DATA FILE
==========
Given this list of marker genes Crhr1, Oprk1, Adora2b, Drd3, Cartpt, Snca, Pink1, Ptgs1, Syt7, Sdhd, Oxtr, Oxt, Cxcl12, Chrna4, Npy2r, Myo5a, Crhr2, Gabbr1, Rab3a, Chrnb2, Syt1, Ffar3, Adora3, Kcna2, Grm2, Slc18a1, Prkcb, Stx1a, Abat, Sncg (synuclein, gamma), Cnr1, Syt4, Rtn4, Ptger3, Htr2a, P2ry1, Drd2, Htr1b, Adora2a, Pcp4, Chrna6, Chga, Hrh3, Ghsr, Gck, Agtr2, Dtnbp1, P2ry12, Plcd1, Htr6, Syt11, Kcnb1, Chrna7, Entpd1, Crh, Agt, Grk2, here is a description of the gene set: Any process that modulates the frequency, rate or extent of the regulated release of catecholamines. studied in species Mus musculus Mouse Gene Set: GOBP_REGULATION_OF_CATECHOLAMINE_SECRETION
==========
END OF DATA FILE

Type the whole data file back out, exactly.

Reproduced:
Given this list of marker genes Crhr1, Oprk1, Adora2b, Drd3, Cartpt, Snca, Pink1, Ptgs1, Syt7, Sdhd, Oxtr, Oxt, Cxcl12, Chrna4, Npy2r, Myo5a, Crhr2, Gabbr1, Rab3a, Chrnb2, Syt1, Ffar3, Adora3, Kcna2, Grm2, Slc18a1, Prkcb, Stx1a, Abat, Sncg (synuclein, gamma), Cnr1, Syt4, Rtn4, Ptger3, Htr2a, P2ry1, Drd2, Htr1b, Adora2a, Pcp4, Chrna6, Chga, Hrh3, Ghsr, Gck, Agtr2, Dtnbp1, P2ry12, Plcd1, Htr6, Syt11, Kcnb1, Chrna7, Entpd1, Crh, Agt, Grk2, here is a description of the gene set: Any process that modulates the frequency, rate or extent of the regulated release of catecholamines. studied in species Mus musculus Mouse Gene Set: GOBP_REGULATION_OF_CATECHOLAMINE_SECRETION